It's 1953 in Red-baiting, blacklisting Los Angeles, a moral tar pit ready to swallow Easy Rawlins. Easy is out of "the hurting business" and into the housing (and favor) business when a racist IRS agent nails him for tax evasion. Special Agent Darryl T. Craxton, FBI, offers to bail him out if he agrees to infiltrate the First American Baptist Church and spy on alleged communist organizer Chaim Wenzler. That's when the murders begin....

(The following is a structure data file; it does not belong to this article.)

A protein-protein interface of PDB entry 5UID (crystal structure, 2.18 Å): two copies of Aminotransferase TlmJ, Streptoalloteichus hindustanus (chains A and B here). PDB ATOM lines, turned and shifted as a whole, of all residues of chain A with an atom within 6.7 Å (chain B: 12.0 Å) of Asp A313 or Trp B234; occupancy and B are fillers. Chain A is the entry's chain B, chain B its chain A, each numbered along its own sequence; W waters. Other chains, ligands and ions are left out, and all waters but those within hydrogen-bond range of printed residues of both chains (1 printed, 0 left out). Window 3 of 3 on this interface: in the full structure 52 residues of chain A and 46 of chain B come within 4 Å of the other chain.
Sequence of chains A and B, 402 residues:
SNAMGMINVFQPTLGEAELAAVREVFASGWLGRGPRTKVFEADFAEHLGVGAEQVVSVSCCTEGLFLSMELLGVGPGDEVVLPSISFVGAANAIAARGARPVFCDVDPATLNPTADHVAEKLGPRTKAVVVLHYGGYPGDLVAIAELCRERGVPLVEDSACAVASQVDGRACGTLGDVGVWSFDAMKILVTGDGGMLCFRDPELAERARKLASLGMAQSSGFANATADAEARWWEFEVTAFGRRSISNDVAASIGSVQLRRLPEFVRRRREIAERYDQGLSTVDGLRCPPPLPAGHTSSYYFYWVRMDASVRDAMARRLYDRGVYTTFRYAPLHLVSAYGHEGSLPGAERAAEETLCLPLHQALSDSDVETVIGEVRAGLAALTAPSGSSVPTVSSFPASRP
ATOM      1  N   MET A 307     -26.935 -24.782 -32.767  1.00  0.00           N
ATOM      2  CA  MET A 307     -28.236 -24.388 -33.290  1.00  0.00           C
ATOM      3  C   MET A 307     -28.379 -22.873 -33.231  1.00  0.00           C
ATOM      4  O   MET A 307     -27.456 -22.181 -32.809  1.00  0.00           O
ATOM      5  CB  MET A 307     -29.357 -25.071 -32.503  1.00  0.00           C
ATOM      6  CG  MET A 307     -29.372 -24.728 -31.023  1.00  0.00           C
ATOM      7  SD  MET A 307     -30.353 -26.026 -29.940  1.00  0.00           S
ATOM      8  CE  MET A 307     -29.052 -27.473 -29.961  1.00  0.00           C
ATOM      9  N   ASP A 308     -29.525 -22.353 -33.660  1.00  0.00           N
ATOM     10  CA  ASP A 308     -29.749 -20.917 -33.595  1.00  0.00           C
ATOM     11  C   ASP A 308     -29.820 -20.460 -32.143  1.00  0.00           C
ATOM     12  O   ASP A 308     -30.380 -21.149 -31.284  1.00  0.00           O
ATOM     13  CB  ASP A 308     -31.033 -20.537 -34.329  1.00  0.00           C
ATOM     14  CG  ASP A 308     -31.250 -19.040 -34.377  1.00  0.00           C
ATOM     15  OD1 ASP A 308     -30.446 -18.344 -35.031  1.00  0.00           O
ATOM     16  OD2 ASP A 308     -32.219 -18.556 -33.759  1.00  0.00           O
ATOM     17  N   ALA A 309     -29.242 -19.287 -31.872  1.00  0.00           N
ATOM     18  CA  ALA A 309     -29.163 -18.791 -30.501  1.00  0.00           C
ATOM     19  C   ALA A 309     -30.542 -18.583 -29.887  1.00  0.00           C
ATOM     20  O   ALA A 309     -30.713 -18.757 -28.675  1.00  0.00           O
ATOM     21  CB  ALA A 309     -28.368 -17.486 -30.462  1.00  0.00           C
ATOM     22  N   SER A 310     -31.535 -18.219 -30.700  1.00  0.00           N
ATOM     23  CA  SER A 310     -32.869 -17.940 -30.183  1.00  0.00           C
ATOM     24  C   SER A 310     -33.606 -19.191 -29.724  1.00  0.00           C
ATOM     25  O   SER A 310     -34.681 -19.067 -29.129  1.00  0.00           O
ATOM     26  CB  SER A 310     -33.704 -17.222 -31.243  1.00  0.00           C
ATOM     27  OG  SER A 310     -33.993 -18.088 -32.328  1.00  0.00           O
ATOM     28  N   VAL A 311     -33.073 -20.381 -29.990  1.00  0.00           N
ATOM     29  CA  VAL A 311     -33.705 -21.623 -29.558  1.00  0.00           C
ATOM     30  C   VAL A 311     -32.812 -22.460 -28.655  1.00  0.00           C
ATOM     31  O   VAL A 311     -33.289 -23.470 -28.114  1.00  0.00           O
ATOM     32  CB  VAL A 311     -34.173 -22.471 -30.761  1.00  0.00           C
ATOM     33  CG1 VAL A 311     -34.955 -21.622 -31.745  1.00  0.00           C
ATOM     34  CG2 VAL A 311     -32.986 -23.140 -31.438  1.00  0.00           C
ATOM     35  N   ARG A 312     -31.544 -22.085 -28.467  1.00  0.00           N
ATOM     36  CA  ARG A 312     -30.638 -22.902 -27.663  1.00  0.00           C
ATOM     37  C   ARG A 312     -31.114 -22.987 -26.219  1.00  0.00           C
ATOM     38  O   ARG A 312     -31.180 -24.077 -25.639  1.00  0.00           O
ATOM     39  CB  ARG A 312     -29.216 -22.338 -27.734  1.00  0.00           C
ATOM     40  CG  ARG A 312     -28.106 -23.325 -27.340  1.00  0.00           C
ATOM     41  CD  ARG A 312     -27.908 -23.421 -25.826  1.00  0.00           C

Mosley's second novel (after Devil in a Blue Dress ) confirms the advent of an extraordinary storyteller. It is five years after the events detailed in the first novel and Easy Rawlins has used the stolen money he kept back in 1948 to purchase a pair of L.A. apartment buildings. There he masquerades as the janitor, quietly enjoying the fruits of ownership and dabbling in private investigation. But he is suddenly in the grip of powerful government forces. When the IRS wants to know where Easy got the money to become a landlord, Easy's sole recourse is to agree to work undercover for the FBI on a witch-hunt to net Reds. The situation presents only the first of the moral dilemmas here: Easy's remorseless, deadly best friend, Mouse, has come to L.A. in pursuit of his ex-wife, EttaMae, who has fled with their young son. Etta, however, is the only woman Easy has ever loved, and she is more than willing to reciprocate--at least on the physical level. Solid and entertaining, the story nonetheless remains secondary to the portrait of a time and a place, to the indelible reality of Easy Rawlins, a black man in a world not yet ready to accept him. Mosley, with his unique talents, may well be in the process of creating a genre classic. BOMC, QPB and Mysterious Book Club selections.